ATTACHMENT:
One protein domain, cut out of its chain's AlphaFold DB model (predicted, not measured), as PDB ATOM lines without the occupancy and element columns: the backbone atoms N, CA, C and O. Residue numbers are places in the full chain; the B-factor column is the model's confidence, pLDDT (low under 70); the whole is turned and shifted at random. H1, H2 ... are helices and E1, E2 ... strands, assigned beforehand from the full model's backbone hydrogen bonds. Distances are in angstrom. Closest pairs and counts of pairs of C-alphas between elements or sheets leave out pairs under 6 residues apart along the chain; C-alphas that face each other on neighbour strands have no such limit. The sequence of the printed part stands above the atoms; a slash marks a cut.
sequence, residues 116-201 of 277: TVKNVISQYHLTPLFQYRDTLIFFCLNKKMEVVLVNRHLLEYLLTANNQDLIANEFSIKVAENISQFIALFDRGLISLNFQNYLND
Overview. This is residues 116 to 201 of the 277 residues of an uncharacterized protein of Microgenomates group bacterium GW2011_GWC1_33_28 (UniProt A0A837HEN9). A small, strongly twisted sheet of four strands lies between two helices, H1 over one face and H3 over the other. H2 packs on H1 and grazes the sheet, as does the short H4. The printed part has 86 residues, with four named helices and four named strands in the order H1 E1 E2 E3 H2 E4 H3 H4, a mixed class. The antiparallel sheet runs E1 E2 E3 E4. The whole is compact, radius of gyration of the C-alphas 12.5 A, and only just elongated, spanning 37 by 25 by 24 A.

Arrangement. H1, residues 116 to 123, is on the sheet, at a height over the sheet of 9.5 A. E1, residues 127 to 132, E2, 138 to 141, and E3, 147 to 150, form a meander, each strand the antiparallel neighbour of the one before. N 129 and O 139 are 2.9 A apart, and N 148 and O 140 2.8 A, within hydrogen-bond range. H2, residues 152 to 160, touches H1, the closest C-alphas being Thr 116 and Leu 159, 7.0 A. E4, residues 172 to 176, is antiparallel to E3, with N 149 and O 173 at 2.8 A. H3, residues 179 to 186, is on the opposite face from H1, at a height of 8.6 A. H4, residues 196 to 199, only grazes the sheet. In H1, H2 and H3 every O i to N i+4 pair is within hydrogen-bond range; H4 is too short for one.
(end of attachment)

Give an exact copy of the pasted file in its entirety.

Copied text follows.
One protein domain, cut out of its chain's AlphaFold DB model (predicted, not measured), as PDB ATOM lines without the occupancy and element columns: the backbone atoms N, CA, C and O. Residue numbers are places in the full chain; the B-factor column is the model's confidence, pLDDT (low under 70); the whole is turned and shifted at random. H1, H2 ... are helices and E1, E2 ... strands, assigned beforehand from the full model's backbone hydrogen bonds. Distances are in angstrom. Closest pairs and counts of pairs of C-alphas between elements or sheets leave out pairs under 6 residues apart along the chain; C-alphas that face each other on neighbour strands have no such limit. The sequence of the printed part stands above the atoms; a slash marks a cut.
sequence, residues 116-201 of 277: TVKNVISQYHLTPLFQYRDTLIFFCLNKKMEVVLVNRHLLEYLLTANNQDLIANEFSIKVAENISQFIALFDRGLISLNFQNYLND
Overview. This is residues 116 to 201 of the 277 residues of an uncharacterized protein of Microgenomates group bacterium GW2011_GWC1_33_28 (UniProt A0A837HEN9). A small, strongly twisted sheet of four strands lies between two helices, H1 over one face and H3 over the other. H2 packs on H1 and grazes the sheet, as does the short H4. The printed part has 86 residues, with four named helices and four named strands in the order H1 E1 E2 E3 H2 E4 H3 H4, a mixed class. The antiparallel sheet runs E1 E2 E3 E4. The whole is compact, radius of gyration of the C-alphas 12.5 A, and only just elongated, spanning 37 by 25 by 24 A.

Arrangement. H1, residues 116 to 123, is on the sheet, at a height over the sheet of 9.5 A. E1, residues 127 to 132, E2, 138 to 141, and E3, 147 to 150, form a meander, each strand the antiparallel neighbour of the one before. N 129 and O 139 are 2.9 A apart, and N 148 and O 140 2.8 A, within hydrogen-bond range. H2, residues 152 to 160, touches H1, the closest C-alphas being Thr 116 and Leu 159, 7.0 A. E4, residues 172 to 176, is antiparallel to E3, with N 149 and O 173 at 2.8 A. H3, residues 179 to 186, is on the opposite face from H1, at a height of 8.6 A. H4, residues 196 to 199, only grazes the sheet. In H1, H2 and H3 every O i to N i+4 pair is within hydrogen-bond range; H4 is too short for one.